TRON Project Leader's Opinion

Ken Sakamura

Interfaculty Initiative in Information Studies, The University of Tokyo

Around 2000, due to the appearance of low-cost, new-type RFIDs and an always-on connection to networks having become common, the general Information and Communication Technology (ICT) environment greatly advanced. By means of this, ubiquitous computing, pervasive computing, and the like took on a reality, and this has become a great topic of discussion worldwide. I pride myself on the fact that our actively carrying out promotions that have been keenly watched through the world over the last several years has also contributed to this state of affairs, but such a state of affairs also has made its round, and plans concerning practicalization are gradually beginning to become the topic of conversation. In addition, an international standard hegemony struggle has also begun to increase in activity.

At present, aiming at a system for practical use, development, from component technologies to system technologies, is moving forward. Even with the Ubiquitous Communicator, something we already developed four years ago at our place and have used variously in experiments--should we say at last?--it has come to a state of affairs in which similar things are gradually starting to appear.

Summarizing things into a short expression is difficult, but what has become clear through repeating experiments is that with ubiquitous computing the range of applications is very broad, and that it can be utilized for various purposes. It's better to perceive of it as a field of systemizing technology, sort of like a robot in which we assemble diverse component technologies, rather than a completed, single-track new technology.

To some Japanese fond of the U.S., as to EPCglobal whose existence is worrisome, to put it briefly, because the objective has been narrowed down to the single one of distribution by Wal-Mart and the like, the frequency has made into only a single UHF 900 MHz band, and it has been adopted by the Department of Defense (DOD), they are making efforts to try to bring in EPC Generation2 as an international standard as ISO 18000-Part6. For attaching to things such as small medicine bottles and for things with a lot of moisture, 900 MHz alone is insufficient, but they have resigned themselves to fate and have narrowed down the uses, and it has ended up specialized. The technology also differs with that around the time of the Auto-ID Center; an advanced nature is not being aimed at, rather it has sunken to the legacy technology of a period ago in which things were established with barcodes and the like. If it exists for extremely limited uses and a large volume demand is brought together, then this is probably one possible approach with this.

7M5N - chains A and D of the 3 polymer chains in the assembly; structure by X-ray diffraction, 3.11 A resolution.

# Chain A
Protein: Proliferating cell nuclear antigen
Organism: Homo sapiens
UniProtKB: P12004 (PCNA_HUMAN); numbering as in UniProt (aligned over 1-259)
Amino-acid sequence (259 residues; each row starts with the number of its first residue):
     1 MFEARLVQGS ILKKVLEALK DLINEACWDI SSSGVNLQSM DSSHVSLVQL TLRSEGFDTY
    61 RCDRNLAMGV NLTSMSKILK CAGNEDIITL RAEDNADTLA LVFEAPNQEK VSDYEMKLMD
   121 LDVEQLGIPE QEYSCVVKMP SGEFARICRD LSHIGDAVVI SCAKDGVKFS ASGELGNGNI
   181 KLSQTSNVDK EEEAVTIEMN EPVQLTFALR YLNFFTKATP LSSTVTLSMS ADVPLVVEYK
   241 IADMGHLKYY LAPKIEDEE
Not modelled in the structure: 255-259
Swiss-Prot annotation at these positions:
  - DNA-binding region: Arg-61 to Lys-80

However, if we look at the world including Japan, countries in which there exist big, giant users like Wal-Mart and the DOD are rare. For that reason, we are aiming at establishing a ubiquitous computing infrastructure that emphasizes a general purposeness usable in all sorts of applications. Even with RFID chips, we are conceiving things so that it will be possible for one to use various chips in accordance with the use. Both 13.56 MHz and the 2.45 GHz, of course, and the 900 MHz band can also be used, and we will use not just passive, but also active tags. As for reader/writers, we are taking an approach in which we do such things as making them a multi-protocol type that can cope with multiple certified chips.